Adventurers and thrill seekers alike enjoy scaling the tallest mountains and hiking the toughest terrain just to push their limits and do what’s never been done. But that exciting rush can easily turn into danger if acute mountain sickness, or AMS, sets in. In this article, you’ll find helpful information on AMS for your visit to higher altitudes.
Acute mountain sickness is an illness that can affect mountain climbers, hikers, skiers and people who travel at high altitudes. The symptoms can be mild or life-threatening and will surely stop mountaineers from reaching their destination.
Acute mountain sickness is brought on by a mixture of low pressure and low oxygen levels, which are found at high altitudes. Those who ascend to a higher altitude too quickly or exert themselves too much while doing so are at a higher risk of developing acute mountain sickness.
Those who live at or near sea level or who have had acute mountain sickness before are also more likely to develop it.
It’s important for those who are mountain climbing, hiking or skiing at high altitudes to acclimate to the elevation. If they can ascend slowly and let their bodies get used to the altitude change, there’s a lesser chance that they’ll develop serious symptoms of acute mountain sickness.
The symptoms of acute mountain sickness can range from mild to severe but in most cases the symptoms tend to range from mild to moderate. Those symptoms include:
These symptoms can show after 12-24 hours of ascent. The symptoms usually worsen at night but should dissipate after about three days. Those with mild acute mountain sickness should be able to get rid of the symptoms by taking medication. However, those who display moderate symptoms will need to descend a few hundred to a few thousand feet and take an advanced medication.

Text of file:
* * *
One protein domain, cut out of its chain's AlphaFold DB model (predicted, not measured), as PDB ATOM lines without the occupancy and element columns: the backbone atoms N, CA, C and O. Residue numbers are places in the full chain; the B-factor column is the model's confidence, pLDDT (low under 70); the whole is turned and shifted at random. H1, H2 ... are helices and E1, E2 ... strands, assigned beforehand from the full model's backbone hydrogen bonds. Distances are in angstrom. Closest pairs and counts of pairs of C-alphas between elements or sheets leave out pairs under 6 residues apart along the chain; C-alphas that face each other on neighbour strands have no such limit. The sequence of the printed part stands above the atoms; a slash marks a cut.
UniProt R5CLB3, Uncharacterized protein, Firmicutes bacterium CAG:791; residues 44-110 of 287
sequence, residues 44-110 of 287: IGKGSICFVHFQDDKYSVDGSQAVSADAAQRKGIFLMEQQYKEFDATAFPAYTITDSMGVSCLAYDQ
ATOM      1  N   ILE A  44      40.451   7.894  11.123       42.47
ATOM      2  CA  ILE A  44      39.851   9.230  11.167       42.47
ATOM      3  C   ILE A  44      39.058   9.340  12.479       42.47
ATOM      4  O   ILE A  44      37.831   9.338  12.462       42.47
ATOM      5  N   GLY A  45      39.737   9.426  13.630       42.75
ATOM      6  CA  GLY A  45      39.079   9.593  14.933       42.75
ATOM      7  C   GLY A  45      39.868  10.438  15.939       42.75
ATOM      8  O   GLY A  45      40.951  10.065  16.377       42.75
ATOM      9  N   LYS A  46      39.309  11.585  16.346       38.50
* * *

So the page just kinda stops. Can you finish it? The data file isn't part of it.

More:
In some cases, acute mountain sickness will be severe enough that a person may display the following symptoms in addition to the ones already mentioned:
Severe acute mountain sickness should be treated as a medical emergency and immediate medical attention, as well as a hasty descent of two to four thousand feet, should be sought.
A good test for checking for moderate acute mountain sickness is the sobriety test of walking in a straight line. If the person cannot walk in a straight line, or cannot walk at all, it’s time to make a quick descent so they can seek medical treatment.
Once the person is in the care of a doctor, the doctor will listen to the lungs with a stethoscope to check for any fluid buildup. In some cases, a chest X-ray may be requested.
The best way to cure any of the symptoms of acute mountain sickness is to descend as quickly as possible. Ascending any higher will only make the symptoms worse. The best time to descend to a lower altitude is at the first signs of acute mountain sickness. The earlier this illness is detected, the easier it is to treat.
For mild and moderate acute mountain sickness, the following treatments can help to ease the symptoms:
For severe acute mountain sickness, these treatments may be needed:
There are quite a few precautions that hikers and climbers can take when ascending a mountain.
For instance, many mountain climbers now take a portable hyperbaric chamber, known as a Gamow Bag, with them when they climb. The Gamow Bag is inflatable and big enough to fit a person inside. So if a climber begins to feel ill and need to acclimatize, they can get inside the bag, which creates its own atmosphere that feels about 3,000 to 5,000 feet closer to the ground.
Climbers can also avoid acute mountain sickness by climbing gradually, taking frequent breaks and sleeping at a lower altitude when possible. Most importantly, climbers should familiarize themselves with the symptoms of acute mountain sickness. If they don’t know what to look for, their situation can easily change from thrilling to life-threatening.